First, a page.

While writing the ILVisualizer for dynamic method late 2005, I'd like to show the local variable information as well; so I started working on the managed signature parser, at least to parse LocalVarSig (Ecma-335 23.2.6). It was 2+ years ago, and never got to a finished state. Now perhaps I will never spend more time on it, so I refreshed the code a bit and you may find it useful for some scenarios.

Here is an example of how to use SignatureResolver to get LocalVarSig in IronPython. The static method SignatureResolver.GetLocalVarSig takes the byte array (the signature blob) and the enclosing method, and returns an array of LocalVar (which includes mainly the runtime type) inside that method.

# show local variables for every Array.CreateInstance overload methods
import clr
import System
clr.AddReference("ClrTest.Reflection.SignatureResolver")
from ClrTest.Reflection import *

for method in clr.GetClrType(System.Array).GetMember("CreateInstance"):
body = method.GetMethodBody() # C# won't allow this
tok = body.LocalSignatureMetadataToken
sig = method.DeclaringType.Module.ResolveSignature(tok)
print "> %s, 0x%x" % (method, tok)
for lv in SignatureResolver.GetLocalVarSig(sig, method):
print lv

Next is part of the output showing one Array.CreateInstance method's local variable types. The result is, of course, same as what Reflector tells us in the below picture. "(p)" means the local variable is pinned.

> System.Array CreateInstance(System.Type, Int32[], Int32[]), 0x11000009
System.RuntimeType
System.Int32
System.Int32& (p)
System.Int32& (p)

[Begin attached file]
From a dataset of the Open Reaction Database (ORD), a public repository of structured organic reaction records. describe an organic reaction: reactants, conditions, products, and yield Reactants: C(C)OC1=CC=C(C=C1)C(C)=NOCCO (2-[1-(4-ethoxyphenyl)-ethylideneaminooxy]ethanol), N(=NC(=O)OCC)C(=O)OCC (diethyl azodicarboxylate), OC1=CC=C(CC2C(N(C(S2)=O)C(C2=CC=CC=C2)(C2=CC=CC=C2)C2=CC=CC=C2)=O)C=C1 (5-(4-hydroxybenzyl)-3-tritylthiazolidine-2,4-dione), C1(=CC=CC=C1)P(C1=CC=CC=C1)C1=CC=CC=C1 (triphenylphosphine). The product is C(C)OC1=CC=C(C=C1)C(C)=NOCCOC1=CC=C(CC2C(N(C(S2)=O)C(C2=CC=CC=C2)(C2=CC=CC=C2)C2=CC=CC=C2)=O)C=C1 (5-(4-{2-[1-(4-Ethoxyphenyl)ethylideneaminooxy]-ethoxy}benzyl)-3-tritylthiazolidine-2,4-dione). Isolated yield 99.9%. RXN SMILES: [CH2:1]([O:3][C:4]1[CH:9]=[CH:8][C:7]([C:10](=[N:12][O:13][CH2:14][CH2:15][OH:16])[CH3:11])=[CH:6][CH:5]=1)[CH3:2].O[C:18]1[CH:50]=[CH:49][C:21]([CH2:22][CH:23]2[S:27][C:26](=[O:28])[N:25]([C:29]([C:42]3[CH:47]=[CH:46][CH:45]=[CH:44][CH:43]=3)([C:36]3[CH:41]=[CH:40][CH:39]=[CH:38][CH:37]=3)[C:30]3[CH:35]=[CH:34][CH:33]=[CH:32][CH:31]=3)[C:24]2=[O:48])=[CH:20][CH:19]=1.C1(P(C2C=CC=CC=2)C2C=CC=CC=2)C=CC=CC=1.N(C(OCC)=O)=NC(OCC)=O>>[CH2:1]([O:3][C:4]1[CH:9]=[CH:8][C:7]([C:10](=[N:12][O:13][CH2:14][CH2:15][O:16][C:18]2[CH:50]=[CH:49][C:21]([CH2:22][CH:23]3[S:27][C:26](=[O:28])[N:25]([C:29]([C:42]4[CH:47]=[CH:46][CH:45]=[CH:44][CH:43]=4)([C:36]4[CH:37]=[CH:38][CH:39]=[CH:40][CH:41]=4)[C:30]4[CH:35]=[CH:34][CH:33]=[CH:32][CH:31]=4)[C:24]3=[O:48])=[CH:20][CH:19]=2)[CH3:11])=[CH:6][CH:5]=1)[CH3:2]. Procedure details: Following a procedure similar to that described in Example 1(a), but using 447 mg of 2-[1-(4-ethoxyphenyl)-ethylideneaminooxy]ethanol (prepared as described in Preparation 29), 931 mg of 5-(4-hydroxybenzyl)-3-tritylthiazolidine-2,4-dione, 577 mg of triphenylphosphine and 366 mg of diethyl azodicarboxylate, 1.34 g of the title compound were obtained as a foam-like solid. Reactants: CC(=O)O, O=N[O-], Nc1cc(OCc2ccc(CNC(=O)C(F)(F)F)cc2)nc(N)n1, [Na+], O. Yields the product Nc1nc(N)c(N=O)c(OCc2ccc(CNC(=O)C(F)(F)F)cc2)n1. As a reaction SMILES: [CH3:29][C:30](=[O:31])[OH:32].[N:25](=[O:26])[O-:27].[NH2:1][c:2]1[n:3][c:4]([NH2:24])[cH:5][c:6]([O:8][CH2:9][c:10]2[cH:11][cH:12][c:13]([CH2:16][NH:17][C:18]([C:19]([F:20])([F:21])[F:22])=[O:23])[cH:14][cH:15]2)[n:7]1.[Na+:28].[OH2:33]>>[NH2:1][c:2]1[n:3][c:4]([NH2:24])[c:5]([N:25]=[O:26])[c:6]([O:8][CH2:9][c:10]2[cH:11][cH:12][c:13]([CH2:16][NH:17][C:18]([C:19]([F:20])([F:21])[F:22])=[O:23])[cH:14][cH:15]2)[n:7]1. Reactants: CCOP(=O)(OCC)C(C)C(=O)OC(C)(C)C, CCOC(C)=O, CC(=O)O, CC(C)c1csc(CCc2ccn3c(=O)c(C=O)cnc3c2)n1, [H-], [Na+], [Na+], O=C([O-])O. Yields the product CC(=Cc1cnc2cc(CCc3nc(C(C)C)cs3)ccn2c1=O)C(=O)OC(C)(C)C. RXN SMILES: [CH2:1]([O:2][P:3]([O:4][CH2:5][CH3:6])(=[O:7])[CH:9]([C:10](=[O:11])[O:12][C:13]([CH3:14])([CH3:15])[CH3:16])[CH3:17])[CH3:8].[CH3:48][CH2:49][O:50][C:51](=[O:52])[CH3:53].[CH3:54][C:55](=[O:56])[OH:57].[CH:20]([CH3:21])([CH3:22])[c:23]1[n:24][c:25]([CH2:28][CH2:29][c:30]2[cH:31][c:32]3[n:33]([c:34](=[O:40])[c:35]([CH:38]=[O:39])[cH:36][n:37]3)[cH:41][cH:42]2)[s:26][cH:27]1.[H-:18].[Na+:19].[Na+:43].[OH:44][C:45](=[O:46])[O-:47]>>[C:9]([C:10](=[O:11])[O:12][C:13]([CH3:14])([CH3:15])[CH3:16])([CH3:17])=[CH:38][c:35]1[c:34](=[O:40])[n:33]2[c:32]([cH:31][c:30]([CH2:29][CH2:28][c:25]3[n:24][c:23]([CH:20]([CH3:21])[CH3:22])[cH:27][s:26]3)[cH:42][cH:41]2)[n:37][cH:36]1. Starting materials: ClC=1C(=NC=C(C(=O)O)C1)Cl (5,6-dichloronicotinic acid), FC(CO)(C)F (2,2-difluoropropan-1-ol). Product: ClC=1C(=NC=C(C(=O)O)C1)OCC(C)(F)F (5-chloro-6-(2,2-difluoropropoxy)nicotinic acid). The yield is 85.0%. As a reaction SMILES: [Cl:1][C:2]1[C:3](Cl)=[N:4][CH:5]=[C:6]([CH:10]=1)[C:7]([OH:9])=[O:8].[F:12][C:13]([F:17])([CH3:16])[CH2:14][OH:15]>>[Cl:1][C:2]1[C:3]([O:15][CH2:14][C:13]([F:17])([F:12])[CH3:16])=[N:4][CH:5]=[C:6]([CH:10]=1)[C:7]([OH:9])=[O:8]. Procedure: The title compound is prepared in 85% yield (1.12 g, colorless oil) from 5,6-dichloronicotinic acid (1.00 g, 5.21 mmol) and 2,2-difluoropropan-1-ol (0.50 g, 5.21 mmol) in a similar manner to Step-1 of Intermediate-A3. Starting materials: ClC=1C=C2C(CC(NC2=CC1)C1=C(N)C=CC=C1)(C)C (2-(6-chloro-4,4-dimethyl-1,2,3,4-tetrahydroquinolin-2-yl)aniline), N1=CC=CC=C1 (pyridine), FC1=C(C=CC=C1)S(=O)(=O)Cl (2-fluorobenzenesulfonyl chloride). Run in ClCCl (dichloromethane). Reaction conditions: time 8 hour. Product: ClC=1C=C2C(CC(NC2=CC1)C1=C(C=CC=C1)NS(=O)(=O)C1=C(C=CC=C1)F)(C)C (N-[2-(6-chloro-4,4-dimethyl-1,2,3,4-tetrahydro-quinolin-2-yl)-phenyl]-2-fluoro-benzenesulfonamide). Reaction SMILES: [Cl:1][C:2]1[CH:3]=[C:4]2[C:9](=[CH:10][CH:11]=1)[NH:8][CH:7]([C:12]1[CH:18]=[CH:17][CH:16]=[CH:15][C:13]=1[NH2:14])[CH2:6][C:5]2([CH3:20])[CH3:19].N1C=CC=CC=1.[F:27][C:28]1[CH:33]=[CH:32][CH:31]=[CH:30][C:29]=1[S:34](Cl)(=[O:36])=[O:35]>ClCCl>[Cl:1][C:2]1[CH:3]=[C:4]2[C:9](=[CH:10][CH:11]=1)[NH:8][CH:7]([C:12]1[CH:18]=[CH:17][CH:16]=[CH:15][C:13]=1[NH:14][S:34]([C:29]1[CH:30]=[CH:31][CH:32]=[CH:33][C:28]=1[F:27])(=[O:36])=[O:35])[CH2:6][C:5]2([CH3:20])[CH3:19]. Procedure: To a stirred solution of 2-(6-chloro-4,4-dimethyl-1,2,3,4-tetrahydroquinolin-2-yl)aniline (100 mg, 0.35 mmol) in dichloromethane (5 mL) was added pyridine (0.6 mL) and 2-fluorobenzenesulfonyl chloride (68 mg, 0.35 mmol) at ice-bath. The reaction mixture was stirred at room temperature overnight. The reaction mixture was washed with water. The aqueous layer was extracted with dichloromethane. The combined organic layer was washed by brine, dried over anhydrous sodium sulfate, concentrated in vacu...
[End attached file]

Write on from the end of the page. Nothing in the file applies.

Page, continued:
System.Array
System.Int32[]
System.Int32[]
System.RuntimeTypeHandle

arraycreateinstanceloc

Yes, I understand the MethodBody.LocalVariables property gives us the similar information; but the dynamic method can not. That was why I wanted to decode the bytes, and to use DynamicScopeTokenResolver to get a meaningful type string. I admit this version of code diverts from its original goal: it only works for RuntimeMethodInfo/RuntimeConstructorInfo, and won't work for dynamic method; but if one day, you are in need of parsing blob, the functions like GetToken/GetInt32Uncompressed could be handy. GetToken basically is the reverse of TypeDefOrRefEncoded (ecma-335: 23.2.8)

int GetToken() {
int token = GetInt32Uncompressed();
return s_mapForTokenType[token & 0x03] | (token >> 2);
}

int GetInt32Uncompressed() {
byte first = _sig[_pos];

if (first <= 0x7F) {
return _sig[_pos++];
} else if (first <= 0xBF) {
byte[] bytes = new byte[2];
bytes[1] = (byte)(_sig[_pos++] - 0x80);
bytes[0] = _sig[_pos++];
return BitConverter.ToInt16(bytes, 0);
} else {
byte[] bytes = new byte[4];
bytes[3] = (byte)(_sig[_pos++] - 0xC0);
bytes[2] = _sig[_pos++];
bytes[1] = _sig[_pos++]; ;
bytes[0] = _sig[_pos++];
return BitConverter.ToInt32(bytes, 0);
}
}

My SignatureResolver also provide another static method GetMethodRefSig to get MethodRefSig (Ecma-335 22.25 and 23.2.2).

If you are interested in this topic, you may download the attached file, unzip it, and take a look at the source. Also try to use VS2008 to build it.

If you are an IronPython user, you may try the accompanying tests (in IronPython). I compare the SignatureResolver.GetLocalVarSig result with the official reflection API MethodBody.LocalVariables: they are same for all method/constructors from all simple-LoadFrom-successful framework assemblies. If you have ClrTest.Reflection.ILReader.dll (or know how to get one), you can try test_methodrefsig.py, which tests GetMethodRefSig.

As stated in the title, this is *unfinished* and could be buggy.

Disclaimer: THE CODE IS PROVIDED "AS IS", WITH NO WARRANTIES INTENDED OR IMPLIED. USE AT YOUR OWN RISK.